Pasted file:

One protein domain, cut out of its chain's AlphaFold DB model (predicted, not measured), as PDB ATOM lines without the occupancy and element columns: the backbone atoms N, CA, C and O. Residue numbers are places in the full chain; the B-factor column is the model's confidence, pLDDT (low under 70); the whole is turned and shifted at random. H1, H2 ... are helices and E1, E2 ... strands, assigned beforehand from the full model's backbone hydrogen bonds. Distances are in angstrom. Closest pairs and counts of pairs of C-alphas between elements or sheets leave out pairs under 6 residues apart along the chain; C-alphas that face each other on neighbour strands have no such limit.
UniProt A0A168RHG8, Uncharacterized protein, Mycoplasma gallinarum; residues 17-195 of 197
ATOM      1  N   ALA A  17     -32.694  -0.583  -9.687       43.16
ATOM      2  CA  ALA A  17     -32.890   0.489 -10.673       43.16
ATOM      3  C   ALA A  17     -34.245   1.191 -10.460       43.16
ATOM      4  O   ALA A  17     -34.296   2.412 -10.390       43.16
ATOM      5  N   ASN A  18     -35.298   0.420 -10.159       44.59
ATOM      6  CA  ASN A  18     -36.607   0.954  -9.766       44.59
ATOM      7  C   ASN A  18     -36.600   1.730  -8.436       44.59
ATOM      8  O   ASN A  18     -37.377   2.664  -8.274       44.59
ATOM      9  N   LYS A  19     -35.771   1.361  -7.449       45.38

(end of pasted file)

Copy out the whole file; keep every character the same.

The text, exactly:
One protein domain, cut out of its chain's AlphaFold DB model (predicted, not measured), as PDB ATOM lines without the occupancy and element columns: the backbone atoms N, CA, C and O. Residue numbers are places in the full chain; the B-factor column is the model's confidence, pLDDT (low under 70); the whole is turned and shifted at random. H1, H2 ... are helices and E1, E2 ... strands, assigned beforehand from the full model's backbone hydrogen bonds. Distances are in angstrom. Closest pairs and counts of pairs of C-alphas between elements or sheets leave out pairs under 6 residues apart along the chain; C-alphas that face each other on neighbour strands have no such limit.
UniProt A0A168RHG8, Uncharacterized protein, Mycoplasma gallinarum; residues 17-195 of 197
ATOM      1  N   ALA A  17     -32.694  -0.583  -9.687       43.16
ATOM      2  CA  ALA A  17     -32.890   0.489 -10.673       43.16
ATOM      3  C   ALA A  17     -34.245   1.191 -10.460       43.16
ATOM      4  O   ALA A  17     -34.296   2.412 -10.390       43.16
ATOM      5  N   ASN A  18     -35.298   0.420 -10.159       44.59
ATOM      6  CA  ASN A  18     -36.607   0.954  -9.766       44.59
ATOM      7  C   ASN A  18     -36.600   1.730  -8.436       44.59
ATOM      8  O   ASN A  18     -37.377   2.664  -8.274       44.59
ATOM      9  N   LYS A  19     -35.771   1.361  -7.449       45.38